Seeing I have a lovely winner of the Hay-Net competition starting her virtual coaching with Aspire I thought it is only fair that we chat about the magic of online training today 🙂
There is a gentle buzz about with regards to online coaching/training and not without a valid reason. Apart from obvious benefits of being able to have lessons from virtually anywhere in the world whether you have a fancy lorry to travel with your horse or not, there are many more deceptively small pluses…
As I sit here analysing videos from a client from Scotland, I would like to share with you my experiences with virtual coaching from the provider point of view. I would like to chat about what it looks like for an instructor to run a virtual coaching programme like Aspire E-Academy.
In the last couple of weeks riders around the world were able to enter a great competition organised by Hay-Net Social Blogging (if you blog about equine and country related subjects do join in, it’s a free site with an opportunity to share your posts with many horse mad individuals 😉 ).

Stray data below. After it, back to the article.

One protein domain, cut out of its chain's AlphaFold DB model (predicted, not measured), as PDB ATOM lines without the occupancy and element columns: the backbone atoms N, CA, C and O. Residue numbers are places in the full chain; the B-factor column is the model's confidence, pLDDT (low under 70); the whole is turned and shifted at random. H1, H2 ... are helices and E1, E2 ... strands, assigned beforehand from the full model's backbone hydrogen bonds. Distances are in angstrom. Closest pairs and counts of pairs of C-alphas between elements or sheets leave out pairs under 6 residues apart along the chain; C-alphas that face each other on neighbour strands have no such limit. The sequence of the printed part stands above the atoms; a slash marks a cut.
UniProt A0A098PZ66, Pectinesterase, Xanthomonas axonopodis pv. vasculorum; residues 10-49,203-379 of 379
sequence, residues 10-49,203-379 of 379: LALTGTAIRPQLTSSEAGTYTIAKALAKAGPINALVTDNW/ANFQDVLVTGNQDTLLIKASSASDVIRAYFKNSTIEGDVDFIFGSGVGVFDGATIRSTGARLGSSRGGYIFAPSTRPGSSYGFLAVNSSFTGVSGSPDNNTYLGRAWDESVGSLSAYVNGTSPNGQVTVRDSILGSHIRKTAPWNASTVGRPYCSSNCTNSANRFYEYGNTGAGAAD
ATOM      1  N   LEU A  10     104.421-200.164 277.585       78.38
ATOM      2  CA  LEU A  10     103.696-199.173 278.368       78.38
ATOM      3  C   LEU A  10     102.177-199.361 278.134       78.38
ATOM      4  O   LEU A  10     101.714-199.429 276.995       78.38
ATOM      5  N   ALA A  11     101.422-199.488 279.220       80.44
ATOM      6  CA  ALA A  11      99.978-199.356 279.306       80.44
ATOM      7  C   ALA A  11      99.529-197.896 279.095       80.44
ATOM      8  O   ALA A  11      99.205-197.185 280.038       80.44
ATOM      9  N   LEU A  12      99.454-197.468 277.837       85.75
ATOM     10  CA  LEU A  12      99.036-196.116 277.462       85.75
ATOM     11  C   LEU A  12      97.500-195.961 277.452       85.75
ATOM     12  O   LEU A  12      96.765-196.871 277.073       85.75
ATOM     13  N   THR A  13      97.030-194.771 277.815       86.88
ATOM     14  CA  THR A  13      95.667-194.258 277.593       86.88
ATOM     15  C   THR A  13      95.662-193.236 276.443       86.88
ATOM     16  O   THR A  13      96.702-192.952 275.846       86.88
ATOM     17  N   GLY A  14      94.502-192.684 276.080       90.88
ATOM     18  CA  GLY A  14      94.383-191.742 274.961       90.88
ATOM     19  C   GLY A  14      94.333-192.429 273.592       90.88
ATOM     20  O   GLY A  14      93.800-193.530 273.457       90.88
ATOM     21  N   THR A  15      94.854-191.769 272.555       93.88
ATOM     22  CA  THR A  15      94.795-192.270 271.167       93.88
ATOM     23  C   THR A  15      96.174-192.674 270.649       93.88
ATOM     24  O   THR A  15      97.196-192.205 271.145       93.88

The winner gets 2 weeks of Aspire E-Academy virtual coaching free of charge, whilst the runner up can claim 50% off 1 month of Aspire’s virtual coaching. I will tell you more about the process of Aspire’s online coaching on Thursday but today, huge congratulations to the winner and runner up!
I would like to take this opportunity to thank you to all who entered the competition in the last couple of weeks. I loved reading your comments on how you think virtual coaching could help you reach your goals and what difficulties you have with using video in your training.
Aspire Equestrian has teamed up with Hay Net Social Blogging platform to offer a fantastic prize for two (+1!) lucky Hay Net members. If you haven’t joined the site yet head over for a quick and free sign up.
“Aspire E-Academy is a long distance training based on video footage and online communication. Developed to bring quality affordable coaching with personable 1-1 attention and help aspiring riders regardless of their location, resources or type of horse they ride. All levels welcome from basics, flatwork, jumping to dressage.
Despite growing numbers of online shows, virtual training options and overwhelming choice of phones with in-built camcorders, video analysis is still hugely underused and undervalued training tool among grassroots riders.